Kansas City, Missouri and Chicago have similar school districts, with similar problems like underfunding and a history of racial segregation. Both cities have found ways of repurposing their closed school buildings to strengthen their districts. At first, Chicago turned the reuse process over to aldermen, but later took it back when the aldermen refused to involve the public in their plans. The school buildings are now up for auction. Meanwhile, Kansas City hired urban planners to manage school reuse, an approach which has received accolades for “prioritizing community engagement, transparency and giving nonprofits with limited access to capital the chance to buy a school,” according to The Chicago Reporter.
Finding new uses for abandoned school buildings has become a national issue. Cities across the country, especially in the Midwest and Northeast, have closed hundreds of schools and that trend is expected to continue. A 2011 Pew Charitable Trusts study analyzing Kansas City, Chicago and four other school districts that had recently closed over 20 schools found that the three most common forces behind school closures were falling enrollment, deteriorating facilities and tight budgets.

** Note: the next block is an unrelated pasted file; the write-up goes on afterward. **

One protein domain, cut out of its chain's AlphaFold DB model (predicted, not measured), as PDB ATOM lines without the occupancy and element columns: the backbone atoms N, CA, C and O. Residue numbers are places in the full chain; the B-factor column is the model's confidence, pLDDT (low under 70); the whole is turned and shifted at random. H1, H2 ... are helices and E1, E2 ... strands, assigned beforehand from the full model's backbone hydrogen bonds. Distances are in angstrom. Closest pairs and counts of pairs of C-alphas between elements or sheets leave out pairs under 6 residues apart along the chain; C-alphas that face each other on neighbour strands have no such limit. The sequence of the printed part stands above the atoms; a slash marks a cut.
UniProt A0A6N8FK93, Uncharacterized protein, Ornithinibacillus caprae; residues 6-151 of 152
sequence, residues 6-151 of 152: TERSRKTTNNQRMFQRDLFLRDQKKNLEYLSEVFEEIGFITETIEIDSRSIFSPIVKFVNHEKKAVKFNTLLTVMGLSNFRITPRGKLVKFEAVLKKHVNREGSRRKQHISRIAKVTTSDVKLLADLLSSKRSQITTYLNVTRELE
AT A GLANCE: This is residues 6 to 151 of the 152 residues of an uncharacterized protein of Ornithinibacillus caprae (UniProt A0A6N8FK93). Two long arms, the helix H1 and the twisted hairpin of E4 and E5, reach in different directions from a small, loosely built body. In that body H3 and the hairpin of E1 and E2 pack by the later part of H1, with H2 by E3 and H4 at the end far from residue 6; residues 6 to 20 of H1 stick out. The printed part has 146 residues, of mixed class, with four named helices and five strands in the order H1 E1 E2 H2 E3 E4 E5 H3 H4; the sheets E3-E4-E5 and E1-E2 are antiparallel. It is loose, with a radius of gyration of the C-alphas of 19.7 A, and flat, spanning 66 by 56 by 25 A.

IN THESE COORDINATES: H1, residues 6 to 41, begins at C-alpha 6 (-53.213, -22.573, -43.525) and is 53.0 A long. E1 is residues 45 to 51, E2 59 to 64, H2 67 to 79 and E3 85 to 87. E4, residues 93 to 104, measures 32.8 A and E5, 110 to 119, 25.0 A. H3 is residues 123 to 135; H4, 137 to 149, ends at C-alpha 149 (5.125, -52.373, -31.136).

Kansas City’s solution to school closures was met with little community resistance because the community’s members were involved from the beginning. The Kansas City community members were invited to public tours of each vacant school before it went up for sale and there were town hall meetings every time there was a serious proposal for the building’s purchase.
Chicago recently sold nine schools for $24 million and used the profits to build new schools and expand new ones. But it wasn’t perfect. The schools on the receiving end of this money tended to be white and middle class—far from the neighborhoods whose kids felt the effect of school closures. Chicago community members interviewed said they would be open to school closures if they had a say in the matter the way Kansas City residents did. It’s their belief that nothing will change unless city officials are willing to restore the community’s trust.
Read the full story here (via The Chicago Reporter)
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